Distracted Driving Surges Since Start of Pandemic
By Max Dorfman, Research Writer, Triple-I
Distracted driving in the United States has risen more than 30 percent from February 2020 to February 2022, as the coronavirus pandemic has upended driving patterns, according to a recent report by telematics service provider Cambridge Mobile Telematics (CMT). This comes despite improvements in other dangerous behaviors, like speeding, which has declined as traffic returned since the early phases of the pandemic.
Drivers in January 2022 averaged 1:35 seconds of distraction per hour, a high for the past three years. Additionally, in February 2022, this figure increased to 1:38 seconds – a 25.5 percent increase from February 2019, and a 30.3 percent rise from February 2020, which was the last month of pre-pandemic driving.
Additionally, evening and late-night distracted driving has dramatically increased compared to pre-pandemic levels, with evening distraction ballooning to almost 35 percent from February 2020 to April 2020. Late-night distraction has become even worse, with 40 percent of drivers in the same period. This trend has remained high, with the average time distracted standing at 1:29 seconds per hour by February 2022 for late-night driving.
The U.S. government takes notice
Recently, the Governors Highway Safety Association (GHSA) released a report detailing data limits and other barriers to limiting distracted driving. The report found that approximately 3,142 people died in distraction-related accidents in 2020, with an estimated 400,000 people injured each year in such crashes. The true numbers, according to the study, are likely higher due to underreporting.
The GHSA report also notes that the most prevalent and highest-risk behaviors include:
- Cell dial;
- Cell text;
- Reaching for an object;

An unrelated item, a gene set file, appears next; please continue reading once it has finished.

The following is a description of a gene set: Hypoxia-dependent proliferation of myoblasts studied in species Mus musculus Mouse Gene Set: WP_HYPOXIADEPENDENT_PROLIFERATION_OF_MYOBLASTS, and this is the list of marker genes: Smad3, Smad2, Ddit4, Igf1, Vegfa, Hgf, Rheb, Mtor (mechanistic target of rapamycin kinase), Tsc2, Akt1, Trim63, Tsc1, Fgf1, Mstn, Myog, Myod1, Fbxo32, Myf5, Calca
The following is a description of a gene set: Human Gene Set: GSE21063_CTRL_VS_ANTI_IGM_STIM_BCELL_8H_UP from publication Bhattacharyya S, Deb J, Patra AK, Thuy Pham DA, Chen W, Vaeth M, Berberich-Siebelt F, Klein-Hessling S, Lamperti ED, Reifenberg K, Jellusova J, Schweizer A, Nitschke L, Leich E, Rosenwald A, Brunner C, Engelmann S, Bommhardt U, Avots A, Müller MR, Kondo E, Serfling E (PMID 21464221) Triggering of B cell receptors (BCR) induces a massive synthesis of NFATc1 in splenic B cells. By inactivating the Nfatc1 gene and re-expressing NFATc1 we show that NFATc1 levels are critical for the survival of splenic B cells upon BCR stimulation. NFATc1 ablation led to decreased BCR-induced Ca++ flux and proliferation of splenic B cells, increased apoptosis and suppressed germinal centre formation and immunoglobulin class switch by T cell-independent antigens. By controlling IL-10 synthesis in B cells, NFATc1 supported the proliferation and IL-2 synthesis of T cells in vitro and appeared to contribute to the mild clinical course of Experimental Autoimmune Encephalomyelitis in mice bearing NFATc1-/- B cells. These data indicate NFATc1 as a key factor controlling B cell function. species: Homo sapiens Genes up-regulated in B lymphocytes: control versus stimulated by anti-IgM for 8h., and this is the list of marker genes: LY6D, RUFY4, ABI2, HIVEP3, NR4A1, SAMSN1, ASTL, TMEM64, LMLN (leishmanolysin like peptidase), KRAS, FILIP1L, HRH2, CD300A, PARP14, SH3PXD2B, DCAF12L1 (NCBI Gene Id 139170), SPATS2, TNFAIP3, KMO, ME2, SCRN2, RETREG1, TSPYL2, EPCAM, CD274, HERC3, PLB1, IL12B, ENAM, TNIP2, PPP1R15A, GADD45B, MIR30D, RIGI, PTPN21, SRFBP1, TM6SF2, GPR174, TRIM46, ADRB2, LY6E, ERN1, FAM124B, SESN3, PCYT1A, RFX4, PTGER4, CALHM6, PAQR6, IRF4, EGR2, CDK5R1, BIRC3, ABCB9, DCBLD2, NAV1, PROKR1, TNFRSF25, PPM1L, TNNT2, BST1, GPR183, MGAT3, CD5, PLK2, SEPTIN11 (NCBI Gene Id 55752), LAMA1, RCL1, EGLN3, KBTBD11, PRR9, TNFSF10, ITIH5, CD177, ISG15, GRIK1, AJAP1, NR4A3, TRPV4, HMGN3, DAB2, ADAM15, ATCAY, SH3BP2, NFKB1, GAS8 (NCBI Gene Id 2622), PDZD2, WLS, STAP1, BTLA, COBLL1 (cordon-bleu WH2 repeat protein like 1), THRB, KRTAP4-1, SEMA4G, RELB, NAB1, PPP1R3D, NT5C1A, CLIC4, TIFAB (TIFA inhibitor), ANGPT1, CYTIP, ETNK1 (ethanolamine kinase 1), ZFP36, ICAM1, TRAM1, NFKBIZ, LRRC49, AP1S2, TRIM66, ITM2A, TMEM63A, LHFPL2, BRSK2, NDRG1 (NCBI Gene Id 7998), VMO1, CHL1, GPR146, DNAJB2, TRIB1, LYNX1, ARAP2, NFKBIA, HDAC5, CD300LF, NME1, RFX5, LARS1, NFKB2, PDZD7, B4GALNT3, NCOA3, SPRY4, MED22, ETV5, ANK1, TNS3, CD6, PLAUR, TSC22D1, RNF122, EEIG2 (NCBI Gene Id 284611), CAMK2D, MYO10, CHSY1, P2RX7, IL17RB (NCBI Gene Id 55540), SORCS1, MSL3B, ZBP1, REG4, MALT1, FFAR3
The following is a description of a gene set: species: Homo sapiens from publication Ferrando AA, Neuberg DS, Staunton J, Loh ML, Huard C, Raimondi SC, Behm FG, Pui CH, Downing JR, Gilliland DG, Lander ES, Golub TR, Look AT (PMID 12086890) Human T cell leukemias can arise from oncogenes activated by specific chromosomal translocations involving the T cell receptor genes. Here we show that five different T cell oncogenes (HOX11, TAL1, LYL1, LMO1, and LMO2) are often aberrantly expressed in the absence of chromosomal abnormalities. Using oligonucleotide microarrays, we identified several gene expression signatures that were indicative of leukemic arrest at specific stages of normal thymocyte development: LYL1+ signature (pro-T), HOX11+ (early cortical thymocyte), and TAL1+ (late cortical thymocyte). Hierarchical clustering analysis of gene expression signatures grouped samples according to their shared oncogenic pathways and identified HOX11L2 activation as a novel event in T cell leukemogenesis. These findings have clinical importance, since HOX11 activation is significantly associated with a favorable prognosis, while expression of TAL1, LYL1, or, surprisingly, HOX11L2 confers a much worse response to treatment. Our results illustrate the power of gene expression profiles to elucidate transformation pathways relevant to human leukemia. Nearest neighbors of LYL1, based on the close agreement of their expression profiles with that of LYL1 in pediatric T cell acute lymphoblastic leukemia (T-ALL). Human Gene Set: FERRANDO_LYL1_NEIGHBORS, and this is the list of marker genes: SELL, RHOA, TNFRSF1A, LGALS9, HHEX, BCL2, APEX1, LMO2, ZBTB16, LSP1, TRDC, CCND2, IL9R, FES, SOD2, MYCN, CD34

- Cell-browse and;
- In-vehicle device.
A total of 15 percent of police-reported motor vehicle traffic crashes recorded distraction as a factor, according to national crash data, with drivers aged 15 to 20 years at the highest risk for distracted driving in a fatal crash.
This comes despite 80 percent of drivers stating that talking on a hand-held cell phone is extremely or very dangerous. However, 37 percent admit to doing this. Almost all drivers (95 percent) said reading or typing a text or email on a hand-held cell phone while driving is extremely or very dangerous. However, 23 percent reported typing or sending a text or email on a hand-held cell phone at least once in the past 30 days, with 34 percent stating that they read on a hand-held device while driving.
Can telematics help?
A 2020 study by Triple-I’s sister organization the Insurance Research Council (IRC) focused on public perception and use of telematics, which can be used to lower the cost of insurance for responsible drivers.
Indeed, 45 percent of drivers surveyed said they made significant safety-related changes in the way they drove after participating in a telematics program. An additional 35 percent said they made small changes in the way they drive.
And although many individuals who made small or significant changes ultimately return to previous driving habits, one in four participants reported that they consider the changes made to be permanent, with an additional 19 percent saying they engaged in previous driving habits only rarely.
These kinds of shifts in behavior hold promise not only for the future of telematics, but for safer roadways with significantly fewer accidents.
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